Additional Material: 6 Ill.
    Type of Medium: Electronic Resource
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  • 4
    ISSN: 0006-3525
    Keywords: Chemistry ; Polymer and Materials Science
    Source: Wiley InterScience Backfile Collection 1832-2000
    Topics: Chemistry and Pharmacology
    Notes: Many ligands, including basic polypeptides, histones, and other proteins bind nonspecifically to DNA in such a way as to render unavailable for further binding several contiguous sites (generally bases or base pairs). An accurate description of the kinetics of such large ligand binding requires a more complex theoretical analysis than does the study of the binding of small ligands to DNA. An exact analytical solution of the problem does not appear feasible. Instead, a Monte Carlo approach is developed which provides an essentially exact numerical solution by simulating the binding experiment using a model one-dimensional lattice to represent the DNA molecule. For the limiting cases of totally irreversible binding and of instantaneous redistribution of bound ligands along the lattice, relatively simple equations can be written and solved for the binding kinetics. These solutions and their realms of applicability are discussed in some detail.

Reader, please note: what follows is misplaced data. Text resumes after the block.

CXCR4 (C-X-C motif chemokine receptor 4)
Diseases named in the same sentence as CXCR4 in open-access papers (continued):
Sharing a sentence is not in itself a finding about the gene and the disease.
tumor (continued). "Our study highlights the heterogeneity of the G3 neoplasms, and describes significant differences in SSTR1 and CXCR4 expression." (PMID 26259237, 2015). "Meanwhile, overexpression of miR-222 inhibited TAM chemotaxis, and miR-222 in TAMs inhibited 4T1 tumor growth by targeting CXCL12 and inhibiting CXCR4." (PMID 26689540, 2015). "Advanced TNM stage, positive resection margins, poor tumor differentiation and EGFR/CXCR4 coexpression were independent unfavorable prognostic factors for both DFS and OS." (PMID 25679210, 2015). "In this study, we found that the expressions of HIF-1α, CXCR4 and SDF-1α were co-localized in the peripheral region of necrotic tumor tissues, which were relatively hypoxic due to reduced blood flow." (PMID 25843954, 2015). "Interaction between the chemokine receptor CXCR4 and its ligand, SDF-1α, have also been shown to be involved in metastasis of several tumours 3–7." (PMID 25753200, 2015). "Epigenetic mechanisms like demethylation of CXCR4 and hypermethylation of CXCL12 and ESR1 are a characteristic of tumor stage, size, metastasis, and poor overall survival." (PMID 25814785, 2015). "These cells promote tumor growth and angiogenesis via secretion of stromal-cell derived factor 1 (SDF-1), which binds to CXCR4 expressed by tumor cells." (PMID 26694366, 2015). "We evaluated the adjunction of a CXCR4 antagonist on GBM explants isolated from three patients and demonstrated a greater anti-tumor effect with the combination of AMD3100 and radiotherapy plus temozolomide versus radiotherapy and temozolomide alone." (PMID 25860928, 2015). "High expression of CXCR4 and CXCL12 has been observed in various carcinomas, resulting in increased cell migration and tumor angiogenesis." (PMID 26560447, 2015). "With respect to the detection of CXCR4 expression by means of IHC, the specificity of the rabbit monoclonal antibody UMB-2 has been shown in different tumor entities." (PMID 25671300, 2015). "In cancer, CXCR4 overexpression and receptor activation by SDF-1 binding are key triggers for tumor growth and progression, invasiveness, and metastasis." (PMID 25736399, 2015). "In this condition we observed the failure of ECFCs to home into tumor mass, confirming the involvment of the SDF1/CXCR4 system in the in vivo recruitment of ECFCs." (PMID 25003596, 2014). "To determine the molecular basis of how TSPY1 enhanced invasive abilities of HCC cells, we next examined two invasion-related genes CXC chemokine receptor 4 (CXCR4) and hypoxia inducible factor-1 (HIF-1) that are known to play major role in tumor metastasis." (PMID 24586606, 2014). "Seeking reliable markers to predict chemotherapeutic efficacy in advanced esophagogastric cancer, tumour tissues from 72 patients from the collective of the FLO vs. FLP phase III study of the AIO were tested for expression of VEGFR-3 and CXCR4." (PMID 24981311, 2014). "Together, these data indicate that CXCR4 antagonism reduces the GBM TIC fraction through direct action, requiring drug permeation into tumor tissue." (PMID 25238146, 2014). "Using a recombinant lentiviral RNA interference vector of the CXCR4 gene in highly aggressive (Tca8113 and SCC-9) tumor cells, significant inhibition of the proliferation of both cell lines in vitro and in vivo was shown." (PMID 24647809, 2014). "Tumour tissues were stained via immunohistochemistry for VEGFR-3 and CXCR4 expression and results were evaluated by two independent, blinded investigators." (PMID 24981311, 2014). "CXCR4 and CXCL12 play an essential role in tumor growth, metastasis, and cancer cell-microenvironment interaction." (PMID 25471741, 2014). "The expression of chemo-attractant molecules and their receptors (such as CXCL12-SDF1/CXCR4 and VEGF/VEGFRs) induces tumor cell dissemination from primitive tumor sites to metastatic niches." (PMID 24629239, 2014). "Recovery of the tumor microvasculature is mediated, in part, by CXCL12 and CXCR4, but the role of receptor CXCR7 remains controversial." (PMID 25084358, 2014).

Additional Material: 3 Ill.
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  • 5
    ISSN: 0006-3525
    Keywords: Chemistry ; Polymer and Materials Science
    Source: Wiley InterScience Backfile Collection 1832-2000
    Topics: Chemistry and Pharmacology
    Notes: Interaction between polylysine and DNA's of varied G + C contents was studied using thermal denaturation and circular dichroism (CD). For each complex there is one melting band at a lower temperature tm, corresponding to the helix-coil transition of free base pairs, and another band at a higher temperature t′m, corresponding to the transition of polylysine-bound base pairs. For free base pairs, with natural DNA's and poly(dA-dT) a linear relation is observed between the tm and the G + C content of the particular DNA used. This is not true with poly(dG)·poly(dC), which has a tm about 20°C lower than the extrapolated value for DNA of 100% G + C. For polylysine-bound base pairs, a linear relation is also observed between the t′m and the G + C content of natural DNA's but neither poly(dA-dT) nor poly(dG)·poly(dC) complexes follow this relationship. The dependence of melting temperature on composition, expressed as dtm/dXG·C, where XG·C is the fraction of G·C pairs, is 60°C for free base pairs and only 21°C for polylysine-bound base pairs. This reduction in compositional dependence of Tm is similar to that observed for pure DNA in high ionic strength. Although the t′m of polylysine-poly(dA-dT) is 9°C lower than the extrapolated value for 0% G + C in EDTA buffer, it is independent of ionic strength in the medium and is equal to the tm0 extrapolated from the linear plot of tm against log Na+. There is also a noticeable similarity in the CD spectra of polylysine· and polyarginine·DNA complexes, except for complexes with poly(dA-dT). The calculated CD spectrum of polylysine-bound poly(dA-dT) is substantially different from that of polyarginine-bound poly(dA-dT).